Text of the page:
It’s more than most will ever be able to say they accomplished: climb to an incredible 17,598 feet and set foot within Mt. Everest’s rocky, snow-glazed Base Camp.
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Eli Reimer, a teen from Bend, Ore. who also has Down syndrome, made history by hiking 70 miles with his father, Justin Riemer, and a team of seven other people to the famed Himalayan mountain’s lofty staging area, all to raise money and awareness for the disabled. Everest has two base camps — one in China (North Base Camp) at 16,900 feet and another in Nepal (South Base Camp) at just under 17,600 feet; Eli and his father climbed to the latter. Just getting to one of Everest’s Base Camps is a major challenge, and climbers then have to wait, usually for several days, to acclimatize to the high altitude before continuing up the mountain.
According to WBTV.com, when Eli and his father stepped off their return flight to L.A. International Airport on Friday, March 22 — shortly after World Down Syndrome Day on March 21 — they received a warm welcome from supporters.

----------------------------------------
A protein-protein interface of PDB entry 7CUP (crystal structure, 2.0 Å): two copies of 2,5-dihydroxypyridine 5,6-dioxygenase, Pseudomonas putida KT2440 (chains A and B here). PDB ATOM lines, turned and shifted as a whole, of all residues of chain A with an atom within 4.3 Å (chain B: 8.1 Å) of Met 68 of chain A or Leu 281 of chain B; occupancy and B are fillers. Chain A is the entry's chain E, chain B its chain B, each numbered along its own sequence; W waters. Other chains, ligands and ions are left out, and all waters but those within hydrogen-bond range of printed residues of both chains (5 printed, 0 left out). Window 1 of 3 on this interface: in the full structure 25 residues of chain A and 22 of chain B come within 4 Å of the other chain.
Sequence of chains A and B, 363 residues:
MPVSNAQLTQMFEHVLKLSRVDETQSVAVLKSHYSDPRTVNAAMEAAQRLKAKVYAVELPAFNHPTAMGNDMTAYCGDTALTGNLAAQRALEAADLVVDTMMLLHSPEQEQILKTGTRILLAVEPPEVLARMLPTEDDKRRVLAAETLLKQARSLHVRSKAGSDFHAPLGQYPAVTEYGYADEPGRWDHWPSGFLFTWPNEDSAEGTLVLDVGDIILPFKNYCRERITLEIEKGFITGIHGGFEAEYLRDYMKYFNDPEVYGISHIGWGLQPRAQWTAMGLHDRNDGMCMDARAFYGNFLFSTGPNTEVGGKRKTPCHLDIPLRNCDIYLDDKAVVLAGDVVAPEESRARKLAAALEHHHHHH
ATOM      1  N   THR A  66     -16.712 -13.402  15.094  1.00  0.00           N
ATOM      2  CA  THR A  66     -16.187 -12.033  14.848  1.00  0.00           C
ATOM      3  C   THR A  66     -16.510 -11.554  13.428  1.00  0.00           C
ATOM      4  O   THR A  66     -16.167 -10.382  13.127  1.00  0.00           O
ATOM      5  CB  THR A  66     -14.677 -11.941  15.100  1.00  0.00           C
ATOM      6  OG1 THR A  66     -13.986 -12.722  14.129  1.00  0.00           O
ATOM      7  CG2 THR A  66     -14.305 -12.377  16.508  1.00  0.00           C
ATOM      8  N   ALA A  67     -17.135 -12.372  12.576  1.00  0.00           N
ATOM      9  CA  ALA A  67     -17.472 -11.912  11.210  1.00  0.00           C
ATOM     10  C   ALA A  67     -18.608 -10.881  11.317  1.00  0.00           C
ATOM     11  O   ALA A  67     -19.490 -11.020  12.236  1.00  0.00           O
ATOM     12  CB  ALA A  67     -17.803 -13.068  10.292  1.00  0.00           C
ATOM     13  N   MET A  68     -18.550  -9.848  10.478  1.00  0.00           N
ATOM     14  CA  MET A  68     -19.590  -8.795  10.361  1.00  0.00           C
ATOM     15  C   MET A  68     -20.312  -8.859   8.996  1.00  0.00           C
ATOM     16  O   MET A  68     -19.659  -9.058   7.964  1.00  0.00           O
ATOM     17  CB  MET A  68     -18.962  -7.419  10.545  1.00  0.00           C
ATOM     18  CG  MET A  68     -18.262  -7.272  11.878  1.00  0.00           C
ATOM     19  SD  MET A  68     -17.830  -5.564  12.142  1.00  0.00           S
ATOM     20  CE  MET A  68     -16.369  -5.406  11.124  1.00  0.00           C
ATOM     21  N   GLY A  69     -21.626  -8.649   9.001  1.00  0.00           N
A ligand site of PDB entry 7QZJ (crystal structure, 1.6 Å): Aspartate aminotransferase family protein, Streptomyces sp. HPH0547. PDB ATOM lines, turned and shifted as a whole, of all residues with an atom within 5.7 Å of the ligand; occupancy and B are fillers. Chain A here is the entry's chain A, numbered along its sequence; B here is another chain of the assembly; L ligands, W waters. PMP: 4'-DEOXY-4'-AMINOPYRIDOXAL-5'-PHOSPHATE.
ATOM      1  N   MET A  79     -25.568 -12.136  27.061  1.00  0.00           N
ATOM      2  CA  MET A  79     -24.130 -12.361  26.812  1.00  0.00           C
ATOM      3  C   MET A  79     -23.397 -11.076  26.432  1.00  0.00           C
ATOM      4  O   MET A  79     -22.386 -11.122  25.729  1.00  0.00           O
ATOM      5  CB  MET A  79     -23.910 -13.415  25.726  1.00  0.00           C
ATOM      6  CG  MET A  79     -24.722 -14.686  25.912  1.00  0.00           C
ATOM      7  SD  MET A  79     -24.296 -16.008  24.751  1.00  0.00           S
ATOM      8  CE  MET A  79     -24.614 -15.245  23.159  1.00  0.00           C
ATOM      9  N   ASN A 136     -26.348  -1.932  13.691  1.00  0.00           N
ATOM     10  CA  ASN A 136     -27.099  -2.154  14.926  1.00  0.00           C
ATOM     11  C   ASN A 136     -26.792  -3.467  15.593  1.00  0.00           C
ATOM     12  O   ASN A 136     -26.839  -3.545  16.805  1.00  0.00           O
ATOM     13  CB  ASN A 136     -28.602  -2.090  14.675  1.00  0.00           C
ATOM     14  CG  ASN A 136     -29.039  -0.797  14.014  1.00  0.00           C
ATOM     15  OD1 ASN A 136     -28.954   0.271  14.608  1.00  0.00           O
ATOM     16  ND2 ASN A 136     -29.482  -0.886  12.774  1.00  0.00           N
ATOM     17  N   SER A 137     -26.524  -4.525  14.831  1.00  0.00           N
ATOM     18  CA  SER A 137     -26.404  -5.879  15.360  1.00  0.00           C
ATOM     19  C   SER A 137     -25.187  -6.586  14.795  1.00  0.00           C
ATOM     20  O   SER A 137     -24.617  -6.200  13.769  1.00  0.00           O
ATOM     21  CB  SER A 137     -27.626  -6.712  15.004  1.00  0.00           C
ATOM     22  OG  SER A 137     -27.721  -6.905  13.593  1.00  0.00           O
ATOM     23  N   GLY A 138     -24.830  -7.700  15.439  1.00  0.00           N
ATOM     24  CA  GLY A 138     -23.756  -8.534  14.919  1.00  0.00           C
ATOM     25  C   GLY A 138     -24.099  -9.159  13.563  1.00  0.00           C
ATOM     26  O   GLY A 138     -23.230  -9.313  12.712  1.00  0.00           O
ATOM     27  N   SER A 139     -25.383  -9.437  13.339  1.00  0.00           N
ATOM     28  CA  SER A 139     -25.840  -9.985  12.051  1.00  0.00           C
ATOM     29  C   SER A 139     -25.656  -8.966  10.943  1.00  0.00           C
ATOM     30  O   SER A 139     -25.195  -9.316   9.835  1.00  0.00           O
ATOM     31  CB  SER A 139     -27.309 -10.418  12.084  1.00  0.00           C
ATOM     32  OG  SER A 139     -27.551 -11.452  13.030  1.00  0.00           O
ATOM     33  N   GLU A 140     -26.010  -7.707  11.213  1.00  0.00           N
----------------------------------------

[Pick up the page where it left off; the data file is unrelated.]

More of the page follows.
“We’re able to celebrate that as we departed Katmandu with [Eli] just completing something that as far as we know, no other teen with Down Syndrome [in the U.S.] has done, so it’s monumental,” said Justin Riemer. In an email to TIME, Reimer noted that a 35-year-old man from the U.K. was the first “and only other person” with Down syndrome to climb to the Base Camp.
Eli and Justin’s trip reportedly raised $85,000 in donations for Justin and his wife Tamara’s organization The Elisha Foundation, which offers support to families “affected by any disability.”
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